Tuesday, May 26, 2009 | The San Diego Unified school board decided Tuesday to tie work on its $2.1 billion facilities bond to a project labor agreement, a controversial step that will shape how workers and apprentices are hired to fix and renovate schools. It will require employers to provide healthcare largely through union plans, sets steep goals for local hiring, and gives apprentices from union programs the first shot at jobs to build their skills.
Project labor agreements typically involve a tit-for-tat in which the school district or other agency sets rules on bidding, such as hiring workers through the union halls, in exchange for the unions’ promise not to strike or stall work.
In the four months since the school board voted to explore such a pact over Proposition S, it exploded into a bitter dispute between construction companies and unions — two of the most muscular players in local politics — divided the citizens charged with overseeing the bond, and put the new school board majority in the crosshairs of sharp editorials, mailers and radio ads.
“I’m not going to be intimidated into not doing the right thing,” school board member Richard Barrera, who voted for the plan, said of the campaign against the labor agreement to the cheers and applause of an auditorium packed with union workers sporting orange stickers reading “Not Just a Job But a Career.” The decision passed narrowly with Barrera, John Lee Evans and Shelia Jackson in support and school board members John de Beck and Katherine Nakamura in opposition.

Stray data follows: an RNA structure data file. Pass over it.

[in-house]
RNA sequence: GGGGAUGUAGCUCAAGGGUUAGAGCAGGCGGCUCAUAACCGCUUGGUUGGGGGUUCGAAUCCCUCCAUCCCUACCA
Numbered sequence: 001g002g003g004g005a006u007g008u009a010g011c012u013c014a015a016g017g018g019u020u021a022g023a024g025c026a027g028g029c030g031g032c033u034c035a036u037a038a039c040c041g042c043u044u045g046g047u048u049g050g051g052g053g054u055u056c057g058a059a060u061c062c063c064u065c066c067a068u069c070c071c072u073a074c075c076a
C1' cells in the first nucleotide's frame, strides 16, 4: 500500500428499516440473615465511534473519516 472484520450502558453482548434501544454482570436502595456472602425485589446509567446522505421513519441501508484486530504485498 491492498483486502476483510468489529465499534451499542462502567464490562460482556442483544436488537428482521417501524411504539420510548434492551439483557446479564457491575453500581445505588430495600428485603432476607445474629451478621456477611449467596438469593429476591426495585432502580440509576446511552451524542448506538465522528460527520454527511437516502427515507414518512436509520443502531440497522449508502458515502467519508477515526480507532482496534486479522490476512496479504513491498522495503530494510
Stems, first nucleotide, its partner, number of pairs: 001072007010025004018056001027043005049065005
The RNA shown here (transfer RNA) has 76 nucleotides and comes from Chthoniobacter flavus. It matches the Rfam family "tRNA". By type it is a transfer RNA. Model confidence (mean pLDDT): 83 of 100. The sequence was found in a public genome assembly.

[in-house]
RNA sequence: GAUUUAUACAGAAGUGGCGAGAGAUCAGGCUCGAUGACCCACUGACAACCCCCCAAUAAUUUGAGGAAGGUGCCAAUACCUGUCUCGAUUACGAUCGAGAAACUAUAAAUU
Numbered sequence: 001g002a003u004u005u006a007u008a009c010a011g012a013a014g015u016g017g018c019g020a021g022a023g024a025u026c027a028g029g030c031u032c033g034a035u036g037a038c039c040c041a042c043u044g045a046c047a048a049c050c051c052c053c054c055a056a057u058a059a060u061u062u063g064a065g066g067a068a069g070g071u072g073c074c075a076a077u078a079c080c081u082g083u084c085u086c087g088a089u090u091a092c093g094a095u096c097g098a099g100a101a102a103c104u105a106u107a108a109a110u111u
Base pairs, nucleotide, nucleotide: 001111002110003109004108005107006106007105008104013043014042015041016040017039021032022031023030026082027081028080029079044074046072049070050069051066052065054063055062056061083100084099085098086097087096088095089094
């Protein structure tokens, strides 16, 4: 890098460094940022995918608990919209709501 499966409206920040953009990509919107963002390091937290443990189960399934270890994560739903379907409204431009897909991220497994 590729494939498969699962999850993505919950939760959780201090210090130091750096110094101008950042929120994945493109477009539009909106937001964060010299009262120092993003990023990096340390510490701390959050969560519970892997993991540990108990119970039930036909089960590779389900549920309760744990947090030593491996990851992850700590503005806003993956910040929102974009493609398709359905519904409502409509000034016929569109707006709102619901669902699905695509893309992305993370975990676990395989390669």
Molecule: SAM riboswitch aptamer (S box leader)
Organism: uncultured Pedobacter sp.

Opponents hinted that their work was not done. “This is probably the worst (agreement) that I’ve ever seen and the most discriminatory,” said Eric Christen, who led the campaign against the agreement. He added, “The good news for the public is that we do live in a democratic republic” and they could vote against school board members in the next election. Others said their companies would not bid on the bond.
Construction companies donated heavily to help pass the facilities bond last November while a push from the teachers union helped reshape the school board, now tilted towards labor. Some donors said they would not have helped push the bond if they knew a project labor agreement was in the works. Its foes kicked off a campaign through billboards and radio advertisements, arguing that the pact was unfair and could be costly, while proponents plugged it as a way to guarantee that employees get healthcare, avoid work stoppages, and ensure that local workers were hired to revamp local schools.